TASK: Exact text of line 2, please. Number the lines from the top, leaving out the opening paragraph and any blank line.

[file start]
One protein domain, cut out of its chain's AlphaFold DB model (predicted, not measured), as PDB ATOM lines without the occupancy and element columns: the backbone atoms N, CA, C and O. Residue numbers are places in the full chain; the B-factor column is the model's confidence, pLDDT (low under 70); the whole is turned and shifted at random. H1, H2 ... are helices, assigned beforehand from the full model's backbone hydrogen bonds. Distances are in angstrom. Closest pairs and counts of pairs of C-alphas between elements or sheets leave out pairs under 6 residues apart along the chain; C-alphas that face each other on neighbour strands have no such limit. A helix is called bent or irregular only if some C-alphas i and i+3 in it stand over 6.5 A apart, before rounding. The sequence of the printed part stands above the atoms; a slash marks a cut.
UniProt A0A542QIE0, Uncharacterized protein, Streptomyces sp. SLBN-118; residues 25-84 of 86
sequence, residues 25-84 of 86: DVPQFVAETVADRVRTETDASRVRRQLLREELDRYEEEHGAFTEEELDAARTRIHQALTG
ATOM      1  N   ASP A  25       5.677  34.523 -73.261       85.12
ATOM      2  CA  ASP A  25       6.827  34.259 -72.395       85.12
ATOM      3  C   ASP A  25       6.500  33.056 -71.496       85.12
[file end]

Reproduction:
sequence, residues 25-84 of 86: DVPQFVAETVADRVRTETDASRVRRQLLREELDRYEEEHGAFTEEELDAARTRIHQALTG